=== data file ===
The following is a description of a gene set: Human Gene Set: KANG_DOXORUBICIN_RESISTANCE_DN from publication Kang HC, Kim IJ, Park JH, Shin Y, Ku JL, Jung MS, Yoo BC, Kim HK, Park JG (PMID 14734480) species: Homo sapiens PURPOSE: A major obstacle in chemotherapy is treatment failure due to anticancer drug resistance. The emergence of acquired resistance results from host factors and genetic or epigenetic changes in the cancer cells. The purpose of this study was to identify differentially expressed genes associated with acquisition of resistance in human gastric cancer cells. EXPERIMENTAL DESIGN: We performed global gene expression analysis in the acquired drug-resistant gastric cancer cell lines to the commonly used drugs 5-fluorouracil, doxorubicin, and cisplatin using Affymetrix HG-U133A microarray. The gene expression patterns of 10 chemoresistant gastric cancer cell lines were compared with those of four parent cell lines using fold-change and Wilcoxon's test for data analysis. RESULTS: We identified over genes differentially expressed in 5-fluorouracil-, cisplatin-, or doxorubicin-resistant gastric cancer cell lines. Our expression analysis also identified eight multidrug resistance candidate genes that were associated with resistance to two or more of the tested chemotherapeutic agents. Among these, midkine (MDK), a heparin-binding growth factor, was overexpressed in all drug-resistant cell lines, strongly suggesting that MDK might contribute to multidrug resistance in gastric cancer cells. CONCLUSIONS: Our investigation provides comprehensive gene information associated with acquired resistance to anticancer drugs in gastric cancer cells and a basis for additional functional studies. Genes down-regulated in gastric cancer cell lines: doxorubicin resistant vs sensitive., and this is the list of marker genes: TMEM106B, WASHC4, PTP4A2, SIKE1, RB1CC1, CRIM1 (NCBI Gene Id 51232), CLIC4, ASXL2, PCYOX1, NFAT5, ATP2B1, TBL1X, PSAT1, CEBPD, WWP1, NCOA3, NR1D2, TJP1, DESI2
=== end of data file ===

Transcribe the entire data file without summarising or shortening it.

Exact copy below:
The following is a description of a gene set: Human Gene Set: KANG_DOXORUBICIN_RESISTANCE_DN from publication Kang HC, Kim IJ, Park JH, Shin Y, Ku JL, Jung MS, Yoo BC, Kim HK, Park JG (PMID 14734480) species: Homo sapiens PURPOSE: A major obstacle in chemotherapy is treatment failure due to anticancer drug resistance. The emergence of acquired resistance results from host factors and genetic or epigenetic changes in the cancer cells. The purpose of this study was to identify differentially expressed genes associated with acquisition of resistance in human gastric cancer cells. EXPERIMENTAL DESIGN: We performed global gene expression analysis in the acquired drug-resistant gastric cancer cell lines to the commonly used drugs 5-fluorouracil, doxorubicin, and cisplatin using Affymetrix HG-U133A microarray. The gene expression patterns of 10 chemoresistant gastric cancer cell lines were compared with those of four parent cell lines using fold-change and Wilcoxon's test for data analysis. RESULTS: We identified over genes differentially expressed in 5-fluorouracil-, cisplatin-, or doxorubicin-resistant gastric cancer cell lines. Our expression analysis also identified eight multidrug resistance candidate genes that were associated with resistance to two or more of the tested chemotherapeutic agents. Among these, midkine (MDK), a heparin-binding growth factor, was overexpressed in all drug-resistant cell lines, strongly suggesting that MDK might contribute to multidrug resistance in gastric cancer cells. CONCLUSIONS: Our investigation provides comprehensive gene information associated with acquired resistance to anticancer drugs in gastric cancer cells and a basis for additional functional studies. Genes down-regulated in gastric cancer cell lines: doxorubicin resistant vs sensitive., and this is the list of marker genes: TMEM106B, WASHC4, PTP4A2, SIKE1, RB1CC1, CRIM1 (NCBI Gene Id 51232), CLIC4, ASXL2, PCYOX1, NFAT5, ATP2B1, TBL1X, PSAT1, CEBPD, WWP1, NCOA3, NR1D2, TJP1, DESI2